Dance in India is a rhythm. Eyes, faces, hands and feet move to varying moods, reflecting an idiom of the perfection of an ancient art.
India is the home of Bharatanatyam, once performed in temples by devdasis, and of Kathak, a testimony to the court of Lucknow and the pleasure-loving nawabs. Come watch the great care taken to express love and its manifold manifestations in the gestures of a Manipuri dancer. From Odissi to Kuchipudi to ballet and numerous folk dances, the Indian dance sequence weavers an intricate rhythm that is the philosophy of dance. In temples or in courts, from backyards to the great auditoria, Indian dance reflects an magnificent heritage, individually perfected by each dancer.
The major percussion instrument is the tabla, pakhawaj or mridangam played to an intricate beat by the artist's fingers. Other major instruments are the sitar and veena, stringed instruments, the harmonium, a keyboard instrument, and the tanpura - a stringed instrument used as a drone, the shehnai and nadaswaram are wind instruments used at weddings and associated with welcomes and joyous celebrations.
The excitement of the Bhangra from Punjab never ceases. The skirts of the women spinning to the Dandiya Rass flip-flap to the clack-clack of the sticks in their hands. Qawwalisingers clap their hands in time to the beat of the song. And the milk-maids look beseechingly as Krishna and Radha dance the Raas Lila.
The living arts of music and dance in India reflect the diverse cultures from which they have arisen: each is elaborate, improvised, yet formal and beautiful.
Indian music (Hindustani in the north and Carnatic in the south) has been evolving as part of India's culture for centuries. Aspects of musical from such as tonal intervals, harmonies and rhythmical patterns are the unique products of a wealth of musical traditions and influences; they are also very different from those familiar in the west. Much of the music recalls Indian fables and legends, as well as celebrating the seasonal rhythms of nature. Indian dancing, similarly unique and timeless, is also widely performed throughout the country, either at major festivals and recitals, or at the many cultural shows which are staged in hotels.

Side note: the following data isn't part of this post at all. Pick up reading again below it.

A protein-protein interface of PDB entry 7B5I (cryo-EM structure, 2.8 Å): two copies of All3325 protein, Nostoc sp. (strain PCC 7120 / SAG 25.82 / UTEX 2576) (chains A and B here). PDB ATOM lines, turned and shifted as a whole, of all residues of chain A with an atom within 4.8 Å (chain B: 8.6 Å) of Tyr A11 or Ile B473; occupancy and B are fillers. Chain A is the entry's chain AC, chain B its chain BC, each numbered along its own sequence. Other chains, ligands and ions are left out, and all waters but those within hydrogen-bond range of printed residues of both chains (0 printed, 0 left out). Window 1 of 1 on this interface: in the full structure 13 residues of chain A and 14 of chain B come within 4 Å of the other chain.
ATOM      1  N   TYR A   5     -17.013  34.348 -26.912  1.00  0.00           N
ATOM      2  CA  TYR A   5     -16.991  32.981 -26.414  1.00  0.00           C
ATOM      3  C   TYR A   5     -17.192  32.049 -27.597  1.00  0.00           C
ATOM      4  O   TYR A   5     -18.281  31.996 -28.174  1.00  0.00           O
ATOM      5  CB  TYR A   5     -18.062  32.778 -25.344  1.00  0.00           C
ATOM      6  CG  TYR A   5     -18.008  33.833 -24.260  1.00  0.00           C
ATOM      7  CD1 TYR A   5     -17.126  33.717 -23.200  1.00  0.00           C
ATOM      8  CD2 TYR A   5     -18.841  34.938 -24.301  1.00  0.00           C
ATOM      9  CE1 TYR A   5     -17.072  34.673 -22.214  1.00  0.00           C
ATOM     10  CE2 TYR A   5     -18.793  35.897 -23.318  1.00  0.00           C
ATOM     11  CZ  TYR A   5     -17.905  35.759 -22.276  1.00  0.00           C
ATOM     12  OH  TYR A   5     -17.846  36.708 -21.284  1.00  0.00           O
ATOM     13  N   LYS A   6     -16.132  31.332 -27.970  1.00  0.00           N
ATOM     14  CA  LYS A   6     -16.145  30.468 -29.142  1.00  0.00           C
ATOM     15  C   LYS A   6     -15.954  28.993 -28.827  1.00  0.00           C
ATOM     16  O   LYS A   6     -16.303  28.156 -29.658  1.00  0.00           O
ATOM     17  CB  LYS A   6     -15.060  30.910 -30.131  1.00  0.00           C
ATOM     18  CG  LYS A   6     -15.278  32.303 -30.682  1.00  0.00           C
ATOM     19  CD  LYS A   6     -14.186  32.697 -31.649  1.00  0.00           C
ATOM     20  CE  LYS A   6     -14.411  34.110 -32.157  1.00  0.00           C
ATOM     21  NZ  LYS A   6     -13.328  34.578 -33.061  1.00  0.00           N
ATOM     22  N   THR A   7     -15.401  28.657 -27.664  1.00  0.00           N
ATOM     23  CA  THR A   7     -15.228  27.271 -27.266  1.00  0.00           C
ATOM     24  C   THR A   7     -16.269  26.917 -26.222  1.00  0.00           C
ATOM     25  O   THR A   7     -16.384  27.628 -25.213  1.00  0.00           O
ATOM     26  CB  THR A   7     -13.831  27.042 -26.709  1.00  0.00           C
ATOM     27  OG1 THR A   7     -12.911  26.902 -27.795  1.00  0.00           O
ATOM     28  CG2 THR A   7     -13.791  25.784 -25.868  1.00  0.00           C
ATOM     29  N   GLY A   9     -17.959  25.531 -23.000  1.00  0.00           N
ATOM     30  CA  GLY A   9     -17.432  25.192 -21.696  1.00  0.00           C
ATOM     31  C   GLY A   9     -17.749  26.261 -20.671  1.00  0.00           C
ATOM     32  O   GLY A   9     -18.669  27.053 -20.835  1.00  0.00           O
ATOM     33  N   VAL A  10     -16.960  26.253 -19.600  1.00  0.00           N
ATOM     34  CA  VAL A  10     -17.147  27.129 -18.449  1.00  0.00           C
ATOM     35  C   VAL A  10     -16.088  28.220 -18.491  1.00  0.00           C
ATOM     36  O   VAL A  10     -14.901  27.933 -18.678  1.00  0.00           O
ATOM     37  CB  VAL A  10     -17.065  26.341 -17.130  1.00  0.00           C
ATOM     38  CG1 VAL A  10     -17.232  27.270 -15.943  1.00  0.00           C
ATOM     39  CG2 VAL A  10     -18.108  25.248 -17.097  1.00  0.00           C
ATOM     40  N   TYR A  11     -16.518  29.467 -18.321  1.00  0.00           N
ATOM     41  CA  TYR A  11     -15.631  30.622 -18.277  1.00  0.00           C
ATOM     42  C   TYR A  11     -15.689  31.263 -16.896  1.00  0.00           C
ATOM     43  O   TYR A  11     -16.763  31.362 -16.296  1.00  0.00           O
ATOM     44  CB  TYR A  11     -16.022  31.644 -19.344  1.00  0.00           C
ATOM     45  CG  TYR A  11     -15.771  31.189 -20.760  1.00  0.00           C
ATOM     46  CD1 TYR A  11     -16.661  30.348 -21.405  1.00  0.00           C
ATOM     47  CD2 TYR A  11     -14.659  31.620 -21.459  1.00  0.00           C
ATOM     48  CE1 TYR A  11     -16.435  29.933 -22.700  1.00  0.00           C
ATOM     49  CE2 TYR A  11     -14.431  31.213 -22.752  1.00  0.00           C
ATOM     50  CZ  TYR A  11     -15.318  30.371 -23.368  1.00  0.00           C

The classic Pakistani Qawwali music in its present form goes back to the 12th century, and the poet as well as composer Amir. But the qawwali music is perhaps even older. Qawwali, a sufi and religious music is closely connected to Islam. It is classic, but not in western meaning of the word. It is strictly built up in different stages. All with verse and chorus. The first stages activate the links with the living spiritual guides, the next with the departed saints and at last with God (Allah). It is believed that khayal form of music also originated from the qawwali style of singing.
The true rhythm of India lies in its folk music - the music of the masses. The extreme cultural diversity creates endless varieties of folk styles. Every event of life has a unique folk song associated with it - then be it festivals, advent of the new season, birth of a child, or day-to-day affairs like teasing one's loved one, admiring nature, etc. Music is an indispensable component of functions such as weddings, engagements, and births. There is a surfeit of songs for such occasions. The Indian folk music has today reached out to touch the hearts of masses across the globe with its melodious rhythm and endless energy.
Ghazal has its roots in classical Arabic poetry. Ghazal is an Arabic word which literally means talking to women. It grew from the Persian qasida, which verse form had come to Iran from Arabia around the 10th century A.D. The qasida was a eulogy written in praise of the emperor or his noblemen. The part of the qasida called tashbib got detached and developed in due course of time into the Ghazal. India has produced some of the exceptional talents in the field of ghazal singing like Begum Akhtar, Jagjit Singh, Pankaj Udhas etc.
The two fundamental elements of Hindustani classical music are raag and taal. Hindustani music is the music of North India, involving both Hindu and Muslim musicians. It is intimately associated with the north-Indian temple rituals and traces back its existence in the Shastras or ancient treaties in Sanskrit. The different forms of Hindustani music are - Dhrupad, Dhamar, Khayal, Tappa and Thumri.